The average wage ranged from $3 to $10 a day. Most of the men worked on a ton basis, being paid $1.25 for each ton they dug out. Approximately 40 of the miners who were killed were married and left widows and 75 or more orphans. The Sandford post of the American Legion auxiliary had three women working day and night to provide food and water to the relatives and those involved with the rescue work in various capacities.[10]
More than half of the adult population was wiped out in the disaster. There were several families that suffered multiple losses. One older man lost three sons and a brother. A rumor gaining wide circulation was discounted by mine officials. The rumor has it that smoking in the mine caused the explosion. The experts from the federal bureau of mines concurred with the local mine owners that there was no proof that smoking caused the explosion and there are a number of other possible causes. None were determined. .[11]
As a result of the explosion, about 300 people including about 40 widows and 150 orphan children were in destitute circumstances. Statewide appeals were made for citizens and various civic and professional organizations to assist with fundraising to help the widows and orphans.

Investigation Report

Accidents in the Mine State Report At the state level there was a general lack of knowledge and experience managing the mines. The North Carolina Department of Labor and Printing was the state agency charged with oversight and supervision of mines in North Carolina. The Hon. Frank D. Grist, commissioner at the time of this disaster stated that there were no funds allocated for supervision and inspection work. [12] In fact, the mine was never inspected by authorities at the North Carolina Department of Labor even though laws were in place to protect the safety of miners in the state. [13] There was a lack of rescue equipment such as gas masks available at the time of the disaster.
Bion H Butler, vice-president of the Carolina Coal Mining Company wrote to Labor Commissioner Frank Grist. He stated that a blown out "shot" caused the explosion. Mr. Grist was responsible to conduct an investigation of the mine disaster and to submit a report and recommendations to the legislature for proposed regulations. He had been seeking an experienced mining engineer to assist with the investigation but found them to be scarce. [14]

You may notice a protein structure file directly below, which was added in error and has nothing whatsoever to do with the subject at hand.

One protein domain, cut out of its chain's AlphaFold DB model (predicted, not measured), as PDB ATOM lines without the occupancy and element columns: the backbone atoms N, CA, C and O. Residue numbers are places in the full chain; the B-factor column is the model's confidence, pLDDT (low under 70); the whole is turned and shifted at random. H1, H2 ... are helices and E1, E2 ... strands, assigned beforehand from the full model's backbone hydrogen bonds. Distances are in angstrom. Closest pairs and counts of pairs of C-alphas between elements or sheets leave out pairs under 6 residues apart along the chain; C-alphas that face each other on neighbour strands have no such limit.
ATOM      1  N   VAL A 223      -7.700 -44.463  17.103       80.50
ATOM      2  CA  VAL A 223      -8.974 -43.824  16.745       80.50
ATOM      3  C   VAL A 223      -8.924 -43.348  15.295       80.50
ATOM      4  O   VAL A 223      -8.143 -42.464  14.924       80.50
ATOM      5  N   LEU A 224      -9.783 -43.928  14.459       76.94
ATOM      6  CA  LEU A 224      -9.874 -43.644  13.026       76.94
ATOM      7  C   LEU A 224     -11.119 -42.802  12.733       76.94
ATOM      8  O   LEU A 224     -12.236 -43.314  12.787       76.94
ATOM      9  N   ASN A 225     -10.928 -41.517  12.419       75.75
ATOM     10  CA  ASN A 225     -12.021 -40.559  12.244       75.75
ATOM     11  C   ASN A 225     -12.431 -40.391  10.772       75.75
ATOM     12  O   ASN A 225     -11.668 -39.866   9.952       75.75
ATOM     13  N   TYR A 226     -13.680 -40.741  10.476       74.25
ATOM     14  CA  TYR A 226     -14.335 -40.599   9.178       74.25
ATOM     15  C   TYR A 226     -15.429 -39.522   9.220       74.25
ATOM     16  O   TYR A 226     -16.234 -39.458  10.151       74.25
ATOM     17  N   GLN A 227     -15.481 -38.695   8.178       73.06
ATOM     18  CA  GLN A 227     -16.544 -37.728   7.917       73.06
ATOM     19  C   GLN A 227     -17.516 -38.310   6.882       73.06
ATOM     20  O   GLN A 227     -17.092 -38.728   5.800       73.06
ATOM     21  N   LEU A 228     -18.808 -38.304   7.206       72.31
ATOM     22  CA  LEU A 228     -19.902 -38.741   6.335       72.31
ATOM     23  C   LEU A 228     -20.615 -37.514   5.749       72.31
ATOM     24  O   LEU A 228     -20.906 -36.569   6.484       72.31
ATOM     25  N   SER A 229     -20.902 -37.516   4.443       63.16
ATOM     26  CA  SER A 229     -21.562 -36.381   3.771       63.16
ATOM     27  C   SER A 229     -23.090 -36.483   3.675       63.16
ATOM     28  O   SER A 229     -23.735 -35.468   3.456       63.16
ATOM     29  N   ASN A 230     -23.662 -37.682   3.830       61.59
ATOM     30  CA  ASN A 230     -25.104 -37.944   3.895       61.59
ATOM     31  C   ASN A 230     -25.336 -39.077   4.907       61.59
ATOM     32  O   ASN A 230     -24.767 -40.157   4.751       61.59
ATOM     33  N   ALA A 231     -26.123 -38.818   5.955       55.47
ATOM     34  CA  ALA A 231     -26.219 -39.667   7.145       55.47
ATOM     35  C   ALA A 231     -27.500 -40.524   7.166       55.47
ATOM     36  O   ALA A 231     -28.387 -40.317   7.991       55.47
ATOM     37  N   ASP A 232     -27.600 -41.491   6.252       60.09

John R. McQueen, President of the Carolina Mining Company anticipated that the company would be sued by the families of the deceased and the survivors and that members of the corporation might be made criminally liable for alleged failure to comply with state laws regarding mine safety. He stated that all the laws of North Carolina, West Virginia and Alabama were complied with. He also declared "the laws in this state are not comprehensive, there being little reason for them".[15]
Commissioner of Labor and Printing, Frank D. Grist ascribed the explosion that killed 53 people to the following causes. A blow-out shot, possibly defective powder, and carelessness in not properly placing the shot or blast. The report contained recommendations relating to mine safety, precautions for miners and support for a proposed workman's compensation laws. He related his support for workman's compensation to the circumstances that followed the mine disaster. [16] The Workers' Compensation Act was passed in 1929..[17]

Miner Victims

53 men and 1 woman lost their lives in this explosion. There were 6 survivors.
It is interesting to note that the black woman is not included in the count although is included in the victims' lists in public records[18].

Death Certificates on File at the Chatham County Register of Deeds Office, Pittsboro, NC - recorded at Page listed below.

NameAgeApprox DOBRaceMarital StatusActual Date of BirthPlace of BirthPAGEBURIAL
Alston, Henry311893coloredMarriedChatham Co.1005Union Grove
Alston, Johnnie171903coloredSingleSiler City981Piney Grove
Anderson, Francis37whiteMarried1 Nov 1888AL1003Ragland, AL
Anderson, George M. F.49whiteMarried7 Nov 1875AL1004Ragland, AL
Barr, David191906coloredMarriedJohnsonville, SC982Johnsonville, SC
Buchanan, Thomas S.20whiteMarried30-Aug-1904Harnett Co.973Cool Springs
Burger, John301895coloredMarriedSC1016Bethune, SC
Byerly, William E.401885whiteMarried993Farmville/Coal Glen - Farmington Cemetery
Chalmers, Reuben321893whiteMarriedRagland, AL1006Ragland, AL
Chesney, Wilson49coloredMarried4 Apr 1866Chatham Co.980New Hope
Cotton, June19coloredSingle1-Aug-1905Chatham Co.1001Union Grove
Cotton, Thomas N.28whiteMarried6 Apr 1897Merry Oaks, NC1019Asbury Ch.
Curd, John B.351890whiteMarriedAL988Ragland, AL
Davis, Clifford B.321893whiteMarriedRagland, AL996Ragland, AL
Dillingham, Edward301895whiteMarriedAL994High Point
Dillingham, Walter D.271898whiteMarriedAL995High Point
Hall, Henry Grady351890whiteMarriedMontgomery Co.1018Farmville/Coal Glen - Farmington Cemetery
Halston, Lewis31coloredMarried13 Nov 1893Pittsboro1002Union Grove
Hayes, Elmer26whiteMarried29 Oct 1898Randolph Co.979Holly Springs
Hays, Isaaccolored997
Hill, Elijah501875coloredMarriedChatham Co.974Cumnock
Hodge, Lee401885coloredMarriedVA984Danville, VA